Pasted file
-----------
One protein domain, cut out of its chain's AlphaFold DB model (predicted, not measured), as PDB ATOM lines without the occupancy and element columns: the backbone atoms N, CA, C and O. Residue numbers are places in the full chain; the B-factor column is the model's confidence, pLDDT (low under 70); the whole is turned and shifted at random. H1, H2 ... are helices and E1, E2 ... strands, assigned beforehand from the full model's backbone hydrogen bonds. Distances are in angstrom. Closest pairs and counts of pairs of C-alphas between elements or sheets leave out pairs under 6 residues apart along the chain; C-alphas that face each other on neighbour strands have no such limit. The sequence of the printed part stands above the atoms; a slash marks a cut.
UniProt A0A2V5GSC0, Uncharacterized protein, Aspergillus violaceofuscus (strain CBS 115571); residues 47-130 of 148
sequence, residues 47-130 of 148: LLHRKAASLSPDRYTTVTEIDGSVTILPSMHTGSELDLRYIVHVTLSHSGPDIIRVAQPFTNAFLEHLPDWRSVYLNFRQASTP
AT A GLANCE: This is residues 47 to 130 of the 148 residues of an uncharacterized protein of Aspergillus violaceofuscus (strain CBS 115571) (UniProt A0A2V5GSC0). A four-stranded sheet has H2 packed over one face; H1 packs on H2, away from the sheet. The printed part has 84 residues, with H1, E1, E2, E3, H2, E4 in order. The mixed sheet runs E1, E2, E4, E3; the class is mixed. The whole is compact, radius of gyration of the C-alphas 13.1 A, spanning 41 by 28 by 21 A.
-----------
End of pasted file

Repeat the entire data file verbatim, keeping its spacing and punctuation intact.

One protein domain, cut out of its chain's AlphaFold DB model (predicted, not measured), as PDB ATOM lines without the occupancy and element columns: the backbone atoms N, CA, C and O. Residue numbers are places in the full chain; the B-factor column is the model's confidence, pLDDT (low under 70); the whole is turned and shifted at random. H1, H2 ... are helices and E1, E2 ... strands, assigned beforehand from the full model's backbone hydrogen bonds. Distances are in angstrom. Closest pairs and counts of pairs of C-alphas between elements or sheets leave out pairs under 6 residues apart along the chain; C-alphas that face each other on neighbour strands have no such limit. The sequence of the printed part stands above the atoms; a slash marks a cut.
UniProt A0A2V5GSC0, Uncharacterized protein, Aspergillus violaceofuscus (strain CBS 115571); residues 47-130 of 148
sequence, residues 47-130 of 148: LLHRKAASLSPDRYTTVTEIDGSVTILPSMHTGSELDLRYIVHVTLSHSGPDIIRVAQPFTNAFLEHLPDWRSVYLNFRQASTP
AT A GLANCE: This is residues 47 to 130 of the 148 residues of an uncharacterized protein of Aspergillus violaceofuscus (strain CBS 115571) (UniProt A0A2V5GSC0). A four-stranded sheet has H2 packed over one face; H1 packs on H2, away from the sheet. The printed part has 84 residues, with H1, E1, E2, E3, H2, E4 in order. The mixed sheet runs E1, E2, E4, E3; the class is mixed. The whole is compact, radius of gyration of the C-alphas 13.1 A, spanning 41 by 28 by 21 A.